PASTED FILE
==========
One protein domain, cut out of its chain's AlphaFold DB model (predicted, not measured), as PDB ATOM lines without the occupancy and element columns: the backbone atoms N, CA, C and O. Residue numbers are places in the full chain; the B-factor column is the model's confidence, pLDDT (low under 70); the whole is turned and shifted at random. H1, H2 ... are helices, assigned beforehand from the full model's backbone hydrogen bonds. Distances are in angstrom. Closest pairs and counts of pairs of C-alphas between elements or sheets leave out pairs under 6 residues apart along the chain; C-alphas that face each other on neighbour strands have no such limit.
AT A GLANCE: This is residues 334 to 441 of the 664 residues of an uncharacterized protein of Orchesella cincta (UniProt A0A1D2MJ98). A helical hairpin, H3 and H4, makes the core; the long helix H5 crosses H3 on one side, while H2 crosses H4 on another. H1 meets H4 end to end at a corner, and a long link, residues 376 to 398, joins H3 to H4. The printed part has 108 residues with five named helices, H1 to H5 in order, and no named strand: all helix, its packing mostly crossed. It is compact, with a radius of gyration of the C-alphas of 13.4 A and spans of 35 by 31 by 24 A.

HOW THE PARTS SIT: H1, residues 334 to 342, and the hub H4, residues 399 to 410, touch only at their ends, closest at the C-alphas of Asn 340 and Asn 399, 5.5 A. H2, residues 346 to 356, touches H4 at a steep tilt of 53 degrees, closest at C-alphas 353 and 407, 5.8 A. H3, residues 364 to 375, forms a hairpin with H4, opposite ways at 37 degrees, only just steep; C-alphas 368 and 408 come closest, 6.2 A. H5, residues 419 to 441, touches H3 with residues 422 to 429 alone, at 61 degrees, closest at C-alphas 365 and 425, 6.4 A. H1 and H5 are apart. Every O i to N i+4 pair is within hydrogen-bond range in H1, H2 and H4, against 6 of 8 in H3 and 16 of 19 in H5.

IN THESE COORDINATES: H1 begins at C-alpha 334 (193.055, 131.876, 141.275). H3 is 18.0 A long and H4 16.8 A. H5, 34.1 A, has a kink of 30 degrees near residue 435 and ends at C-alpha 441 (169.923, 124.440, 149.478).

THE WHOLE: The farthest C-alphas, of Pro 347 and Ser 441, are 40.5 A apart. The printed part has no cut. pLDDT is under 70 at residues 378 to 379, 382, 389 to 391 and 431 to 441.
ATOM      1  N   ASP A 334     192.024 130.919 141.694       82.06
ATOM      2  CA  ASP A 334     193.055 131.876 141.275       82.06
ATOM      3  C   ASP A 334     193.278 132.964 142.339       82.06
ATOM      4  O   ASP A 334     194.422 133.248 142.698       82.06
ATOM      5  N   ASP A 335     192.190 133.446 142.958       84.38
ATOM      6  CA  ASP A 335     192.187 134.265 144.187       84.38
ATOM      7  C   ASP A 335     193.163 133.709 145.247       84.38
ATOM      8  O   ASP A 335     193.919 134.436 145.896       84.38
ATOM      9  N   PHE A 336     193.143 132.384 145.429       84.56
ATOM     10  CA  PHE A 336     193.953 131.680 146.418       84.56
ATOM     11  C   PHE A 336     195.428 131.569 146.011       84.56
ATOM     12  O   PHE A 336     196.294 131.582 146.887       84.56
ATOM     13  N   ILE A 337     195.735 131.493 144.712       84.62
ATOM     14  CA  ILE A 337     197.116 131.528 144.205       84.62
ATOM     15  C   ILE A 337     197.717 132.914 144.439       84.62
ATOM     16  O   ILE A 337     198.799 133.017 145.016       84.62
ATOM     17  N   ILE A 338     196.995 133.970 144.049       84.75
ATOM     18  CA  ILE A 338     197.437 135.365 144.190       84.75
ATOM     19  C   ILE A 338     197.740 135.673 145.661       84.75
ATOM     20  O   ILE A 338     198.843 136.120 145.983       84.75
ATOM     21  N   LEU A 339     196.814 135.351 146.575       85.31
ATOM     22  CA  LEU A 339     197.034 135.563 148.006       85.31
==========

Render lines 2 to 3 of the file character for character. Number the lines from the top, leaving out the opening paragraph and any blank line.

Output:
HOW THE PARTS SIT: H1, residues 334 to 342, and the hub H4, residues 399 to 410, touch only at their ends, closest at the C-alphas of Asn 340 and Asn 399, 5.5 A. H2, residues 346 to 356, touches H4 at a steep tilt of 53 degrees, closest at C-alphas 353 and 407, 5.8 A. H3, residues 364 to 375, forms a hairpin with H4, opposite ways at 37 degrees, only just steep; C-alphas 368 and 408 come closest, 6.2 A. H5, residues 419 to 441, touches H3 with residues 422 to 429 alone, at 61 degrees, closest at C-alphas 365 and 425, 6.4 A. H1 and H5 are apart. Every O i to N i+4 pair is within hydrogen-bond range in H1, H2 and H4, against 6 of 8 in H3 and 16 of 19 in H5.

IN THESE COORDINATES: H1 begins at C-alpha 334 (193.055, 131.876, 141.275). H3 is 18.0 A long and H4 16.8 A. H5, 34.1 A, has a kink of 30 degrees near residue 435 and ends at C-alpha 441 (169.923, 124.440, 149.478).